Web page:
March 12, 2021

Background Checks

“The House passed two bills Thursday to require background checks on all firearms sales and transfers and to allow an expanded 10-day review for gun purchases.” AP News

Read the bills here and here.

As you’ll see, each side cites different examples to validate their claims. This 2020 article from the Los Angeles Times gives a breakdown of how different gun laws might have affected the 167 mass shootings that have occurred in the US since 1966 had they been in place, and this 2019 article from AP News details the ways recent mass shooters acquired their weapons. We think they’ll be useful as you read the quotes below. Los Angeles Times, AP News

See past issues

From the Left

The left supports the bills, arguing that they would save lives and do not unduly burden 2nd Amendment rights.

The issue polls extremely well — a Gallup poll from 2018 found that 92 percent of respondents favored universal background checks. Polling from Everytown and the gun control advocacy and research organization Giffords conducted after the 2020 election found that 93 percent of Americans want universal background checks — including ‘strong’ support from 64 percent of Republicans and 67 percent of gun owners…

“There’s no shortage of examples of mass shootings in which the shooter acquired their gun without a background check, including the 2019 shooting in West Texas. In addition, passing universal background checks would raise the minimum requirements for states, bringing them to an equal playing field — which is critical for a problem like gun violence, in which guns used in crimes are often bought in states that have not strengthened their gun laws past the federal standard… Illinois, for example, has relatively strong gun laws, but a 2017 City of Chicago report found that 60 percent of crime guns come from out-of-state.”
Gabby Birenbaum, Vox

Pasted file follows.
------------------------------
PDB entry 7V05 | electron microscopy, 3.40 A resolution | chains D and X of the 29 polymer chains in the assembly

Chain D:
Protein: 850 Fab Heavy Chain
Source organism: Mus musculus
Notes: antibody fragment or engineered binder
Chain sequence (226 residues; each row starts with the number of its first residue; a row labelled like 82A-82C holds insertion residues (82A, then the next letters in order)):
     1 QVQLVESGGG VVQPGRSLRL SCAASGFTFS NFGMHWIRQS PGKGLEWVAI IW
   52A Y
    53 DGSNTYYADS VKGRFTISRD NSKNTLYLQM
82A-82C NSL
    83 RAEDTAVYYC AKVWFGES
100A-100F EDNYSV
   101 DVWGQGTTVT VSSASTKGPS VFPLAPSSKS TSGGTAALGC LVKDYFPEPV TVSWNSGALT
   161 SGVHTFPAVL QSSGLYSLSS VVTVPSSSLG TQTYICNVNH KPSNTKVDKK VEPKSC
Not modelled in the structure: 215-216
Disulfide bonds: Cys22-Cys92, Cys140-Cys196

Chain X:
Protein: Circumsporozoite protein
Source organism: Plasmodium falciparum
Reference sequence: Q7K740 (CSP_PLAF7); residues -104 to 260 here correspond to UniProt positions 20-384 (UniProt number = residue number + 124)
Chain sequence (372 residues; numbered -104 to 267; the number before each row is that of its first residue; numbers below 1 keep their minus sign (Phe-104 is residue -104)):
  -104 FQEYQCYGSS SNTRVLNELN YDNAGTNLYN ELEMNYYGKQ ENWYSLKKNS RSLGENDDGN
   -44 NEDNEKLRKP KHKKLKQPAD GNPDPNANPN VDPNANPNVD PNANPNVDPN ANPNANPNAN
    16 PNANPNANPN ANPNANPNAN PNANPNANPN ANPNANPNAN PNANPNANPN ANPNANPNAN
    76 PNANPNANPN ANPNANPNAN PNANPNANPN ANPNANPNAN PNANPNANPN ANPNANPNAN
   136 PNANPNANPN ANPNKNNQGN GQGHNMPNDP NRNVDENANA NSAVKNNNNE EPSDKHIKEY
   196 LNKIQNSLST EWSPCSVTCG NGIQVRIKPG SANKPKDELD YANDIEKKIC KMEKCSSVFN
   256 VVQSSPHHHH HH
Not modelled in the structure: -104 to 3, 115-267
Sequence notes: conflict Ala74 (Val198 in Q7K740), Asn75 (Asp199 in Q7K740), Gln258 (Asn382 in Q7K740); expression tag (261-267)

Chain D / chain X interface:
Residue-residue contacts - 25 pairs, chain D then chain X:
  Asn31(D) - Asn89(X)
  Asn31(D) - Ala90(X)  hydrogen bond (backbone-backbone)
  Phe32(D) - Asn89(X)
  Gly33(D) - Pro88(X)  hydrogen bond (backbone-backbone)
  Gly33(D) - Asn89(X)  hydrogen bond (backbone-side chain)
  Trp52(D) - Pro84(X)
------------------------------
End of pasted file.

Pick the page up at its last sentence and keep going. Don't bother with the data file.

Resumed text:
“In states that go beyond federal law and require universal background checks, gun homicide rates are 10% lower than in the rest of the country… Congress should vote on additional steps to improve background checks, including closing the so-called boyfriend loophole, which gives people convicted of domestic abuse easier access to guns if they aren’t married to the victim. Another legislative priority should be expanding extreme-risk protection orders to all 50 states, which would allow authorities to temporarily disarm people who pose a risk to themselves or others.”
Editorial Board, Bloomberg

Rep. James Clyburn (D-SC) writes, “Today, 90 percent of background checks are completed within minutes. Ninety-seven percent are done within three days. My legislation gives law enforcement agencies the time needed to complete the small number of background checks that may, for whatever reason, be more complicated. If it’s still not resolved within 10 days, the purchaser may take an easy online step to petition the FBI to expedite the check…

“Evidence shows that sales occurring with incomplete background checks are four times more likely to involve a prohibited purchaser. In an average year, about 4,000 prohibited purchasers slip through the loophole. That number exploded to an estimated 7,500 last year… This week, as the House passes H.R. 1446, the Enhanced Background Checks Act, I ask us to think about what is at stake.”
James Clyburn, The Hill

“Rep. Mike Thompson, D-[CA], is a gun owner, a hunter and a defender of Second Amendment rights. He also is a firm believer that he and other responsible gun owners have nothing to fear from background checks that keep firearms out of the hands of felons and others who pose an established threat to public safety…

“In his pitch on the House floor, Thompson took on the gun-lobby disinformation, point by point. HR8 does not create a national gun registry; it explicitly forbids one. It does not prevent someone from giving a gun to a [close] family member or [lending] a gun to a friend to go hunting — both are allowed…